Peak District Caving > Cave News Index > November 2000
> Durham Edge Swallet - the latest Peak District discovery
> Durham Edge Swallet - 12th Nov update
> Peak Cavern - progress in Far Sump Inlet
> Durham Edge Swallet - 25th Nov update
DURHAM EDGE SWALLET: November 2000:
Report from John Beck -
It appears that various people had noted this swallet, about halfway between Bradwell and Grindlow, but it had never been formally recorded. I think most people assumed that the stream was culverted below the Buxo-Plas factory and Quarters Farm house to Quarters Farm Swallet. Mark Noble noticed it on a walk a few months ago, and he and John Beck went to look on Monday 30th October, the day the floods began. Ray Mycock, owner of the factory, gave permission and told us that two cavers had had a poke at it a couple of years ago*, with no results. We found a huge stream sinking into an enticing hole, but we had no wetsuits.
Two days later, an hour or so of rather amphibious boulder moving revealed an open continuation, tight but with one wall of clay. A short wriggle in the stream led to a 2m drop, where the stream sank in boulders. We were back two days later, full of excitement. We had to enlarge the entrance passage in order to get boulders out, and I dug from inside while Mark dug inwards. Most of the crap washed away and vanished, and boulders and cobbles were hauled out. I think it will be walking size after the next heavy rain!
With more room, I could see the water dropping down a slot between big flakes. The biggest flake moved, and Mark took over. He broke the flake, half of which fell down the hole. He wriggled down, and delighted shouts suggested that it got bigger. I followed, blinded by the stream. There was a floor about twenty feet down, and the stream crashed off down another drop. This was intimidating, but we floundered out of the torrent onto another gravel floor in a respectable rift about 40ft below the entrance. The stream flowed away into a tight continuation. This will be enlarged very soon! Mark said it was only short, and he could hear the stream falling again beyond. Getting out was a near-drowning experience. If we had broken through on the Monday it would have been impossible. It had been an exciting week.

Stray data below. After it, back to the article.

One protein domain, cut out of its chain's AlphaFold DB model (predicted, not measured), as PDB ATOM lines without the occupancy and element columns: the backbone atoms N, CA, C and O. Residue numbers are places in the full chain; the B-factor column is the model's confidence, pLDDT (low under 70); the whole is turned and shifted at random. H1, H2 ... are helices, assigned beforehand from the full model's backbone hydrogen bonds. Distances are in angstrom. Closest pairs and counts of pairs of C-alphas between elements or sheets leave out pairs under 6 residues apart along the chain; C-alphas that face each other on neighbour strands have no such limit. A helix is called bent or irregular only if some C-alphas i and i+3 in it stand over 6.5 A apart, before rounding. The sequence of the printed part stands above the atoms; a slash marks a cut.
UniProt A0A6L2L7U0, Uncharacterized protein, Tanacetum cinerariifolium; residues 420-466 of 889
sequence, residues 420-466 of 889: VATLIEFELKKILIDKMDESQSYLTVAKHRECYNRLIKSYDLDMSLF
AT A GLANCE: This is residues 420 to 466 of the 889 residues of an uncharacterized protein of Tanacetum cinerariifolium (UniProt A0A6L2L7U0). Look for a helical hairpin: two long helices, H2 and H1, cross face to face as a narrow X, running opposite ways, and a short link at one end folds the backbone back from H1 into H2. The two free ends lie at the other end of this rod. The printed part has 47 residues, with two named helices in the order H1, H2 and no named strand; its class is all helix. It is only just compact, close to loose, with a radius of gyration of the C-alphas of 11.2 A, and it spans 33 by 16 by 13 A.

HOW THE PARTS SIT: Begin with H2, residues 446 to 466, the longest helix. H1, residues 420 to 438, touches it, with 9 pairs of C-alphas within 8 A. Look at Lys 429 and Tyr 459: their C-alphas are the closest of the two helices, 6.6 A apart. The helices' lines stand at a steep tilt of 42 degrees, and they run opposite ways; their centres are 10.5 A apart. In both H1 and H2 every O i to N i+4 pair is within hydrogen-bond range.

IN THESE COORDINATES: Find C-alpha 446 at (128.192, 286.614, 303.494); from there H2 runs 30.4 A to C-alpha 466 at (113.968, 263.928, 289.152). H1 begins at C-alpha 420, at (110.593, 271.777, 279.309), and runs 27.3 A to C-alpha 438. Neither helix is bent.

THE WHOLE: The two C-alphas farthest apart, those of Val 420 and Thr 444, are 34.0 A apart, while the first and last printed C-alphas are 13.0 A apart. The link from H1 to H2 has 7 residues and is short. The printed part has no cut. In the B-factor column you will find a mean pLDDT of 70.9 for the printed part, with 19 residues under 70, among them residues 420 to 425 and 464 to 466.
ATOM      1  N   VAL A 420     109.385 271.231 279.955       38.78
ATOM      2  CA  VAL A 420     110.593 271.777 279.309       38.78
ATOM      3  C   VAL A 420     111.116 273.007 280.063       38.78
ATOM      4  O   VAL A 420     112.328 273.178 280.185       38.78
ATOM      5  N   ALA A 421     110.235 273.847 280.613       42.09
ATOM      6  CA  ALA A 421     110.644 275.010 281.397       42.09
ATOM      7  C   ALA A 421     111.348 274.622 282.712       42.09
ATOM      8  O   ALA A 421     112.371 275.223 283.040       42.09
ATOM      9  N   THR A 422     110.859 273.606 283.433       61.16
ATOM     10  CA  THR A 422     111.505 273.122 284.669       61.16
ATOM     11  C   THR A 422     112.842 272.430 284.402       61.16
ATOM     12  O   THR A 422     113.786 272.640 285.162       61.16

We decided it deserved a proper name, and have called it Durham Edge Swallet, as Durham Edge is the stretch of the gritstone scarp drained by its two feeder streams. It lies at about 785ft (239m) OD, about 185ft (56m) above Bagshawe Resurgence. If anyone is interested please contact John Beck email@example.com or Mark Noble firstname.lastname@example.org rather than pestering Ray Mycock at the factory, as no general access has been arranged.
Editors note: This dig first received attention in 1998 by Jim Ozanne and crew. Back then, it was dug on several occasions but it proved difficult to stop silt and debris building up during frequent wet weather, a case of two steps forward, two steps back.... until now.....
UPDATE: November 10th 2000:
On Friday the 10th work continued along with one of the original diggers, Jim Ozanne. An obstruction was passed and the stream was followed down into a rift. The current limit is now approximatly 65ft down. The way on is through a narrow section of rift, where the stream can be seen and heard falling away. This narrow section will need enlarging before any more progress can be made. A return is planned........